5 Things to Consider Before Bariatric Surgery

by Carter Toni

Bariatric surgery is a major undertaking and may not be the right choice for everyone. Before undergoing weight loss surgery or finding the best bariatric surgeon in Sydney, it is best to consider all of the information, as well as the risks and benefits.

1. How much do I really want to lose weight?

Successful weight loss requires a commitment and making changes in your eating habits and lifestyle. Weight loss surgery is not a magic cure for losing weight, but rather an aid in the process of making these necessary changes. Surgery can help you see immediate results, but you will need to maintain these results with diet and exercise, even after surgery.

Do I have any medical conditions that prohibit me from having bariatric surgery?Bariatric surgery is not for everyone. Some people may have existing medical conditions that will prevent them from being a candidate for weight loss surgery. For example, if you have untreated sleep apnea or if you have untreated heart disease or high blood pressure (hypertension), you may be excluded from bariatric surgery until these conditions are treated first.

If You’re Diabetic, There’s A High Chance That You’ll Become Non-Diabetic After Surgery. It’s common for Type 2 diabetics to become non-diabetic after bariatric surgery, especially if they’ve lost a lot of weight and kept it off over the long-term. Some research has shown that the weight loss associated with bariatric surgery may actually be more effective than medication at controlling diabetes — which means that you might not need those expensive Type 2 diabetes drugs anymore.

2. Weight Loss Surgery Is Not a Quick Fix

No matter how long you have struggled with your weight, you will not lose all of your excess pounds overnight after surgery. In fact, it will take time to adjust to your new lifestyle following any type of weight loss surgical procedure, including gastric bypass, sleeve gastrectomy or Lap Band® System procedures.

3. Weight Loss Surgery Requires Lifestyle Changes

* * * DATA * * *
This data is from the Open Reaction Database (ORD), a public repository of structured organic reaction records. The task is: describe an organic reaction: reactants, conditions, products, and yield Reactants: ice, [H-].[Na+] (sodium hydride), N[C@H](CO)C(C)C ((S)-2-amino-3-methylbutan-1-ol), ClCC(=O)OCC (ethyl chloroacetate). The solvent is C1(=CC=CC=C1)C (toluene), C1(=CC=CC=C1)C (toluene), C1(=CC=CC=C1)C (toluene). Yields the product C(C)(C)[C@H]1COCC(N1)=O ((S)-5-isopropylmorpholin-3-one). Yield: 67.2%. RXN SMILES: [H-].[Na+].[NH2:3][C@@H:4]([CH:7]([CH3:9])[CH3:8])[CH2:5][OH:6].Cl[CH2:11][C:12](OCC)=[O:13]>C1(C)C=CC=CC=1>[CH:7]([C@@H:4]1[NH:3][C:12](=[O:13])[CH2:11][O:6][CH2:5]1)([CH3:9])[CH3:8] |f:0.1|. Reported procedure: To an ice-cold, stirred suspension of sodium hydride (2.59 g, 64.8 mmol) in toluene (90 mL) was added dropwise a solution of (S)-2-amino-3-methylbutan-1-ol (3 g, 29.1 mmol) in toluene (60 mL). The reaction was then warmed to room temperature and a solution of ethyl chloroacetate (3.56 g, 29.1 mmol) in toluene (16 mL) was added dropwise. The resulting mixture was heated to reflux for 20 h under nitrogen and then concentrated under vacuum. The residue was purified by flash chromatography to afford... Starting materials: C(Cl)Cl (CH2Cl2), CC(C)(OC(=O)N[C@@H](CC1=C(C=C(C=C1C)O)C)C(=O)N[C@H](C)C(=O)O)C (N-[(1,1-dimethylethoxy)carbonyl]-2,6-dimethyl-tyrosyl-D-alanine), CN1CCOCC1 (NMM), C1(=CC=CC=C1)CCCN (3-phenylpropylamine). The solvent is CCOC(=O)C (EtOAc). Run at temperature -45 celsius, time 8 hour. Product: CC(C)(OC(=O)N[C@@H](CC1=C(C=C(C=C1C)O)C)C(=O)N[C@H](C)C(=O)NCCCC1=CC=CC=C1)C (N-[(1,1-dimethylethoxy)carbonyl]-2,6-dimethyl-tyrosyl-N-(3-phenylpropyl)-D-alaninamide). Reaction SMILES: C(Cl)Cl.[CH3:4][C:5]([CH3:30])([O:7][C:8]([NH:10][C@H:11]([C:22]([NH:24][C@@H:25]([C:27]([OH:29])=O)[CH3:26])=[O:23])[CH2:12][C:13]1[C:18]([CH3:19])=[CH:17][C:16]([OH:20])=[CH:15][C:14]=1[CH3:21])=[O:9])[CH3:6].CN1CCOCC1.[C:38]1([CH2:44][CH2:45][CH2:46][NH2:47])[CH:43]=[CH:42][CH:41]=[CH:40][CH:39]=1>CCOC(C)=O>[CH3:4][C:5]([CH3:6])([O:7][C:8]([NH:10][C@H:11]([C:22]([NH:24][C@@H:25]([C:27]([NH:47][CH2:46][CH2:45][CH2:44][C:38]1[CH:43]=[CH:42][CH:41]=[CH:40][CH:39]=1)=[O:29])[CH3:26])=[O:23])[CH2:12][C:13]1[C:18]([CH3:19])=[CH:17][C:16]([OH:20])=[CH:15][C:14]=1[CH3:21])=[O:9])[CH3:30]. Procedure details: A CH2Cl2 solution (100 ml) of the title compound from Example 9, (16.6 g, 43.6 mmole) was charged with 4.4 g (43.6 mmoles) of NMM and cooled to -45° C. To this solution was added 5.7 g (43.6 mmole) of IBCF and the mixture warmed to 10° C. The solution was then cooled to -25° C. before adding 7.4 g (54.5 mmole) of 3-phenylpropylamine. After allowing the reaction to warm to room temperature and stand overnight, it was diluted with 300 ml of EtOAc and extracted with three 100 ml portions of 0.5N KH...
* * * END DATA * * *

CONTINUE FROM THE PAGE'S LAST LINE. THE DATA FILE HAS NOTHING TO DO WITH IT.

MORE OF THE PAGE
Losing weight is more than just changing what you eat; it is also about changing how you live your life. A healthy diet and regular exercise are essential components in maintaining your new lifestyle following gastric bypass and other bariatric procedures. You may need to change the way you think about food, such as eating smaller portions or enjoying fewer fatty foods that you previously enjoyed.

4. Is your surgeon board-certified?

While any doctor can perform bariatric surgery, not everyone is qualified to perform every procedure. The American Society for Metabolic and Bariatric Surgery (ASMBS) stresses the importance of using a surgeon certified by the American Board of Surgery in bariatric surgery.

The risks of bariatric surgery include:

  • Excess skin. Weight loss surgery typically leads to significant weight loss, but it may not result in tight skin. If you have loose skin after weight loss, you may opt to have plastic surgery to tighten your skin.
  • Dumping syndrome. This condition causes nausea and weakness and can occur after eating too much sugar at once.
  • Rapid weight loss is associated with an increased risk of gallstones, which are hard deposits that form in the gallbladder. Most gallstones aren’t a problem unless they grow large enough to block a bile duct or cause inflammation or infection of the gallbladder itself.
  • Gastric bypass patients are at risk of malnutrition because food bypasses most of the small intestine where key nutrients and calories are absorbed into the body.

5. Does your insurance company cover your procedure?

Because bariatric surgery is covered by all major insurance companies, it’s important to verify that your policy covers the specific procedure you want before scheduling your surgery. If you don’t have insurance, there are individual plans available through the Affordable Care Act.

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